State Correctional Department releases over 7000 petty offenders
- Jan 1st 1970
The State Department for Correctional Services has made a major milestone in the ongoing prison decongestion program by releasing up to 7,281 petty offenders by March 2023.
In an update on the status of correctional facilities in the country, the Principal Secretary in the department, Mary Muthoni, acknowledged that the congestion in most prisons in the country poses safety and security challenges for both prison authorities and inmates, further indicating that the freed inmates are engaging in community service nationwide.
According to the PS, over 250 probationers and inmates have received adequate facilitation in educational support from the program with the state department helping them obtain their grade test certification.
Further, the department has ensured that they have put in mechanisms to ensure that the freed individuals are engaged in community service to help them re-integrate back into their communities and become self-dependent.
“The objective of this initiative is to give these individuals a second chance and enable them to comfortably reintegrate into society,” she said.
Inmates are involved in resource-oriented vocational rehabilitation programs such as masonry, tailoring, agriculture, and free primary and secondary education which are critical to enable them earn a living after serving time.
CS Muthoni also underscored that the department is, in fact, keen on averting an influx of inmates in prisons by exploring alternative dispute-resolution mechanisms to ensure petty offenders do not end up in jail.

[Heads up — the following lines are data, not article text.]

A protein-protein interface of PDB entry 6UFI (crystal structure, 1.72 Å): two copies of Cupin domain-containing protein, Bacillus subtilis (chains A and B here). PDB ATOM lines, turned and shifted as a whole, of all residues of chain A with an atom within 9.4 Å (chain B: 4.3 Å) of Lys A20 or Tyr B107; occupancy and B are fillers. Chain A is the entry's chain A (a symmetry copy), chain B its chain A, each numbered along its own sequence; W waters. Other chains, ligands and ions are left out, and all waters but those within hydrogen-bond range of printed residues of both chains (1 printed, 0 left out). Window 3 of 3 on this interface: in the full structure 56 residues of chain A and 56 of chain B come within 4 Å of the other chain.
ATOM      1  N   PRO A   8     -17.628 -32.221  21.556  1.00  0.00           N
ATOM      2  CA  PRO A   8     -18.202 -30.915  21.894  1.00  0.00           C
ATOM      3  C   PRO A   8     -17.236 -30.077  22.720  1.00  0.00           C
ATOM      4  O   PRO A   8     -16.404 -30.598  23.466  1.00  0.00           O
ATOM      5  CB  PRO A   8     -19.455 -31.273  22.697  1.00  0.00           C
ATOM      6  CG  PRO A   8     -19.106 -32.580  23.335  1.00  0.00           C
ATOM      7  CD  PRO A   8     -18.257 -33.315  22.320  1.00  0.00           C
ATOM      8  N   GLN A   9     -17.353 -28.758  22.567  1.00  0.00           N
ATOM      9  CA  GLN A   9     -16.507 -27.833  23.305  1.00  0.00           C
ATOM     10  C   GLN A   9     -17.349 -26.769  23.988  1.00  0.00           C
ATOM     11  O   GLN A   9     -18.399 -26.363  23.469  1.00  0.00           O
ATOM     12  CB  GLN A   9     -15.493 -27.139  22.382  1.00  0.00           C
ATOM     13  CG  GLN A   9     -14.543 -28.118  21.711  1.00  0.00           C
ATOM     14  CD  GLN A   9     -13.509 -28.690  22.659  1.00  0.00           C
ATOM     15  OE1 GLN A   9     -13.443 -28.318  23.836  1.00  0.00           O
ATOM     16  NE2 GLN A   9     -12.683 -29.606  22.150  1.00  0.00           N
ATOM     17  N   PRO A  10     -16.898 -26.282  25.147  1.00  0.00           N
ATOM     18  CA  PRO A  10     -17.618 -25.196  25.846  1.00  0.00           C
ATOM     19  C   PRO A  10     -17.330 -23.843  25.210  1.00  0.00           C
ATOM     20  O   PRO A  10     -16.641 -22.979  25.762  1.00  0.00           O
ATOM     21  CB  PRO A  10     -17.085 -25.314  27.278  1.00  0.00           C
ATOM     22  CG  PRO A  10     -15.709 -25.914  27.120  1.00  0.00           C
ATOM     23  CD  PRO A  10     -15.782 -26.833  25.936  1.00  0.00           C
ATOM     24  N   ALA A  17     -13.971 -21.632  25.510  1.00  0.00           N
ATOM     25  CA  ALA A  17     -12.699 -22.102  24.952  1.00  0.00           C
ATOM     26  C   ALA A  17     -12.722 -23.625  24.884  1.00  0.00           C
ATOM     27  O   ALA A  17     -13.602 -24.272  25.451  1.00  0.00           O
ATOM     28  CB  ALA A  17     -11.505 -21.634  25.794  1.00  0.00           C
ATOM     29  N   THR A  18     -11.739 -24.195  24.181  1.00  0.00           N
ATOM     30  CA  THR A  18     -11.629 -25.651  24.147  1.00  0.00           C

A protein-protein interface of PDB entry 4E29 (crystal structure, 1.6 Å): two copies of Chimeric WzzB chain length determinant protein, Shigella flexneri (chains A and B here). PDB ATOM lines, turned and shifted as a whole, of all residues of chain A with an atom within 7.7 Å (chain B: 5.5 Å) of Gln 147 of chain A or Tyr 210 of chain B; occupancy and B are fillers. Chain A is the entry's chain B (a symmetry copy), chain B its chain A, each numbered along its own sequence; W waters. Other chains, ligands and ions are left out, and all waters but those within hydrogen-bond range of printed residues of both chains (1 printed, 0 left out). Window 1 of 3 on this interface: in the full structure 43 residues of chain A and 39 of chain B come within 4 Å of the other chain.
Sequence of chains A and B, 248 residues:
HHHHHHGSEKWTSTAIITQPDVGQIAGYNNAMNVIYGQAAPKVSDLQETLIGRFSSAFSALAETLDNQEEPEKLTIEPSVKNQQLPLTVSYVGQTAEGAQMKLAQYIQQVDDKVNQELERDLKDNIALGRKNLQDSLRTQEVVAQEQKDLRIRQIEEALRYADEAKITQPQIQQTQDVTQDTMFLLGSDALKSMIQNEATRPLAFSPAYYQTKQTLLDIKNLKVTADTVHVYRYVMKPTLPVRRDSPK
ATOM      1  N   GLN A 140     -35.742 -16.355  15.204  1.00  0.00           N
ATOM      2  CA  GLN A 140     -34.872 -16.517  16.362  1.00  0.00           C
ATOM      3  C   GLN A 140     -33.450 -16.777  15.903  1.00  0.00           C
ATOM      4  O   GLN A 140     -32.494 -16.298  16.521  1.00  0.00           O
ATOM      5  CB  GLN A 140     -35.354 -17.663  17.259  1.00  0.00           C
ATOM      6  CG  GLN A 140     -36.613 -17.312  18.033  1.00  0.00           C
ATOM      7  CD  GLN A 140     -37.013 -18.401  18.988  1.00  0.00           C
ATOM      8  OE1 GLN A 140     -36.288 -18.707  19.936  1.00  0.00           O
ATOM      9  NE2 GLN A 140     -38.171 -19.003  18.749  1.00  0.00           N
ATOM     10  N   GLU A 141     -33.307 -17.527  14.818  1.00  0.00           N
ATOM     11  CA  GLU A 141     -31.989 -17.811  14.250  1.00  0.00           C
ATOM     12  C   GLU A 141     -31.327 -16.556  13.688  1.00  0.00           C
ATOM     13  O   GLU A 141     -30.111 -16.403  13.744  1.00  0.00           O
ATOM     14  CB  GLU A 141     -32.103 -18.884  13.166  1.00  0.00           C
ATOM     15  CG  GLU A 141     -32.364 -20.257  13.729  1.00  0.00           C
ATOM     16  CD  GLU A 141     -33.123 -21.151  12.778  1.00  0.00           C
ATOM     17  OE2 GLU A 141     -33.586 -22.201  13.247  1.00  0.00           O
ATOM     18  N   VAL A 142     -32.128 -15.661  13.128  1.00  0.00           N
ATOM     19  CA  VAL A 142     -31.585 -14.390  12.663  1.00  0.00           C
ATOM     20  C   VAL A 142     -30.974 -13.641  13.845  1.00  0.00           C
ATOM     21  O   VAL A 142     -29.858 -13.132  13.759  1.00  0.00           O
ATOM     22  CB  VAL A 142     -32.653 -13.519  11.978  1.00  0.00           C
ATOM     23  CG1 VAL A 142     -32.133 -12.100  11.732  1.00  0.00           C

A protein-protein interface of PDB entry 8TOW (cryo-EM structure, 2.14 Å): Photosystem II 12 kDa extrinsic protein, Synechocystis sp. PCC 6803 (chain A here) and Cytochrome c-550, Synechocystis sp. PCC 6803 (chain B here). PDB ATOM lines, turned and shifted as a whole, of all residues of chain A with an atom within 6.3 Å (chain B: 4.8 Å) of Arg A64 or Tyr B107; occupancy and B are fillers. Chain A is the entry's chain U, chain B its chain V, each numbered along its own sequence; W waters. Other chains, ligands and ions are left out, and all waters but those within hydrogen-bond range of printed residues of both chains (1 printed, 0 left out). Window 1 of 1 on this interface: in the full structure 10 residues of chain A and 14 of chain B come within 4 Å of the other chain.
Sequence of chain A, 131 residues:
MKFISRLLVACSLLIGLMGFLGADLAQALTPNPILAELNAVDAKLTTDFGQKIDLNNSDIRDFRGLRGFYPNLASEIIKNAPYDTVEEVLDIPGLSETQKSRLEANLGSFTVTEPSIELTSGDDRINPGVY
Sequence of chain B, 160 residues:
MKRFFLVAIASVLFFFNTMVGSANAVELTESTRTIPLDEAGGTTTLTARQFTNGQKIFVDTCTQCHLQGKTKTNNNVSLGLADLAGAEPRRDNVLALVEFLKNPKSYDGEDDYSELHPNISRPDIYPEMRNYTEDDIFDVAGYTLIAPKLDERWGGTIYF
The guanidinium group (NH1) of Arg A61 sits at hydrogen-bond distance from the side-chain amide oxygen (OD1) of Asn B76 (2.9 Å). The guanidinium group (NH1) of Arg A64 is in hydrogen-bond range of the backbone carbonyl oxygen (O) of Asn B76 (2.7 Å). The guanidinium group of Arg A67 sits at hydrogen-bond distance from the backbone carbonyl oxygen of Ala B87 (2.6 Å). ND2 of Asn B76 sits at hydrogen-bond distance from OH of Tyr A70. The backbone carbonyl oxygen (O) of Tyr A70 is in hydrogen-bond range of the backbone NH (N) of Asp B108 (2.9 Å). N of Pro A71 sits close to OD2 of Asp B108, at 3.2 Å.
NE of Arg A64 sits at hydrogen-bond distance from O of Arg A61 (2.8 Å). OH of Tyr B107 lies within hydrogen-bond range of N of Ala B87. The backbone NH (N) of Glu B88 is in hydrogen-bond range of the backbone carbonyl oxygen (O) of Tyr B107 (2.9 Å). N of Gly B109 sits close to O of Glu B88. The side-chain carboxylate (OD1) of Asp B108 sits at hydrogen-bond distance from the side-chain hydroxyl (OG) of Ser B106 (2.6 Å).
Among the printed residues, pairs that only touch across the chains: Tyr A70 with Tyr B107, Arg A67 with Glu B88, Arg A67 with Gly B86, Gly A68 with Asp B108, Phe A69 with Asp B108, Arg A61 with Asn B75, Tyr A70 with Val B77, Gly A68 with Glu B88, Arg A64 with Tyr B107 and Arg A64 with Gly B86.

“We will continue to engage with county governments, private sector entities, church organizations, and individuals to ensure that we decongest our prisons,” she said.
Petty offenders who often find it difficult to raise their cash bail or pay the alternative fines imposed by courts specifically comprise the majority of the inmates in Kenya’s prison system.
The high number of inmates in prisons consequently poses a challenge for the department which finds it hard in meeting the basic needs of the inmates.
In line with this, the National Correctional Service policy is being reviewed to enhance the provision of its reform agenda aimed at improving the living conditions for inmates by the introduction of the one-inmate, one blanket, one-bed drive, having already distributed bedding for inmates which have been donated by various stakeholders and human rights organizations.
She confirmed this while distributing 2,000 bedding at the Naivasha maximum prison while accompanied by the president of the International Cure on Human Rights, Mr Charles Sullivan.
According to prison statistics, as of January 2023, the national prison population stood at 58,887 against the prison’s capacity of 34,000.
In 2020, the country released several inmates ranging from petty offenders, those serving short terms and long-serving offenders who had less than 6 months or less to complete their terms to prevent overcrowding as a means to curtail the spread of coronavirus in the country.